|FOR IMMEDIATE RELEASE:||
CONTACT: Jesse Jacobs
|Wednesday, January 23, 2002||
Senator Paul S. Sarbanes, the Chairman of the Banking, Housing, and Urban Affairs Committee, is requesting the General Accounting Office (GAO), the investigative arm of the Congress, to probe into the "proliferation of restatements of earnings and other financial data which have been issued in recent years by publicly traded companies." A large number of companies over the past few years, including Enron, Cendant, and Waste Management, have restated their earnings after which their shareholders lost a lot of the value of their investments.
"Frequent restatements of earnings go directly to the heart of our financial system, because by raising questions about the reliability of published financial statements they threaten to undermine investors' confidence in the way our securities markets operate," Sarbanes wrote to the GAO.
Sarbanes is asking the General Accounting Office to provide him with a list and brief description of all restatements made in the period from 1997-2002, and provide an analysis of the losses to shareholders, including those holding affected stocks in 401(k) plans, that occurred in the period immediately following the restatements. He is requesting the GAO to provide him with recommendations that "can be put in place to reduce the incidence and harmful effects of public companies' financial restatements in the future."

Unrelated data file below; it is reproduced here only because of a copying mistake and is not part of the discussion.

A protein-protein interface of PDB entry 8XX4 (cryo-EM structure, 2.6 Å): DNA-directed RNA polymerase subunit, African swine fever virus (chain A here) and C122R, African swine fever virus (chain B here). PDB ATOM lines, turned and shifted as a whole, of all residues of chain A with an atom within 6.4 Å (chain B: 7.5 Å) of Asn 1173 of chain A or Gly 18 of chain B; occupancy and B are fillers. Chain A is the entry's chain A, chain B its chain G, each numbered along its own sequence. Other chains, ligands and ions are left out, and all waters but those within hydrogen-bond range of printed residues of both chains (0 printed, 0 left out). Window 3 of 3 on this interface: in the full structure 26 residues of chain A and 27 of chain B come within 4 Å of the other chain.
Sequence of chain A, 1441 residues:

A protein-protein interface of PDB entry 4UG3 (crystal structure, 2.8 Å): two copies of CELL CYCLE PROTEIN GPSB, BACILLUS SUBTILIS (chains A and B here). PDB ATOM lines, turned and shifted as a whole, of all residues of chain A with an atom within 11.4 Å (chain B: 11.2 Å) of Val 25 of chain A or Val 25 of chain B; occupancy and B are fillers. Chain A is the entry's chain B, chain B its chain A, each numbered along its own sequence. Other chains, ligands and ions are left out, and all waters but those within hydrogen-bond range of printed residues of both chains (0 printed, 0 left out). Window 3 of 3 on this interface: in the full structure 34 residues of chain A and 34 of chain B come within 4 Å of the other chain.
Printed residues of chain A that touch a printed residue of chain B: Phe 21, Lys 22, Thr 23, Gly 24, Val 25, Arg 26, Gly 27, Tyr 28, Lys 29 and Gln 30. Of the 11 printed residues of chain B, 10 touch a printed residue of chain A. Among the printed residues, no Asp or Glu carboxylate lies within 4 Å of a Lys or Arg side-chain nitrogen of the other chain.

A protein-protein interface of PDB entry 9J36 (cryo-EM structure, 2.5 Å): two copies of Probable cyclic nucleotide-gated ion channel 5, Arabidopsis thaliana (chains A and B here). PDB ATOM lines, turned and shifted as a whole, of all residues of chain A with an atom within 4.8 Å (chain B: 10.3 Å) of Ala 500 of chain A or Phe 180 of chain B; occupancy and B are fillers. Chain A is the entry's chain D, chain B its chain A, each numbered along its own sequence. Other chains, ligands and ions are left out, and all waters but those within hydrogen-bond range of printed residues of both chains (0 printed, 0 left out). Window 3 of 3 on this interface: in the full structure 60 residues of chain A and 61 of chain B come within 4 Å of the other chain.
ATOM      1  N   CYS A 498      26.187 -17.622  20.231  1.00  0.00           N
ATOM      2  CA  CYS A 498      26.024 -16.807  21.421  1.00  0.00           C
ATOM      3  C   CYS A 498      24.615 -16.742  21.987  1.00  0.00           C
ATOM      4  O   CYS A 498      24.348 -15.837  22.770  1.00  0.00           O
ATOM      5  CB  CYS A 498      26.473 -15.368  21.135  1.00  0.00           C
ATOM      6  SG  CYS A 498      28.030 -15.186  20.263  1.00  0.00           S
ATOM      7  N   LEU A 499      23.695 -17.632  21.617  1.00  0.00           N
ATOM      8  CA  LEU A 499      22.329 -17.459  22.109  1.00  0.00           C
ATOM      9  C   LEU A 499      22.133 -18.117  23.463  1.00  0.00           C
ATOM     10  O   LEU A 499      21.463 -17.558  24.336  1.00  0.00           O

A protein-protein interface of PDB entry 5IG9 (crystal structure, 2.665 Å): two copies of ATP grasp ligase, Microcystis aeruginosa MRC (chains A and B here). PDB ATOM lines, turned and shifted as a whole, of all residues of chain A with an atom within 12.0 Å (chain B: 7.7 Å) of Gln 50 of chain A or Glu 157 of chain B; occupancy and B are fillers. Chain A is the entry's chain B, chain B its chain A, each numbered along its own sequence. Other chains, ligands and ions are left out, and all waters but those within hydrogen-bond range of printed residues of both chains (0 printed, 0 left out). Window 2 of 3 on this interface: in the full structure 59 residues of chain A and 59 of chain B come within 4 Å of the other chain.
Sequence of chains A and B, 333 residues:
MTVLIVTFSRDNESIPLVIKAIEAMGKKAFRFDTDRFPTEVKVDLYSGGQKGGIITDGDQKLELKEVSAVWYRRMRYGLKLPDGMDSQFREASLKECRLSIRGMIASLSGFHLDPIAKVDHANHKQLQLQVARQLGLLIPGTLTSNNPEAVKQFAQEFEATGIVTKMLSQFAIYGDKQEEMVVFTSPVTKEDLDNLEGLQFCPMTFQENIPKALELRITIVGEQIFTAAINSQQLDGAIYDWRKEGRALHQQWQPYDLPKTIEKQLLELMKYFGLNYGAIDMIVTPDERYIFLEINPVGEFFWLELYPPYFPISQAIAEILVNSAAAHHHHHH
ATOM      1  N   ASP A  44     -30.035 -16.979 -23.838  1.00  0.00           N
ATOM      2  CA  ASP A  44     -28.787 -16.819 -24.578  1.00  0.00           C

Key questions the Senate Banking Committee Chairman wants answered are: the principal reasons why these restatements are taking place; the immediate and intermediate impacts of these restatements on the value of company stock; the effects of such accounting restatements on shareholders' confidence and on the markets; and the existing regulatory structures whose purpose is to prevent restatements.
"With every accounting restatement, the public grows more wary of corporate financial reports and the financial markets," Sarbanes added. "Without a solid foundation of public trust and confidence, our securities markets, which are the envy of the world, cannot operate efficiently, which inevitably has serious adverse implications for the nation's economy."
This is the third inquiry Sarbanes has made to the General Accounting Office in the wake of the Enron Corp. collapse. He has also asked the GAO to investigate the investment of employee retirement funds in company stock and also to report on the adequacy of financial reporting in the United States.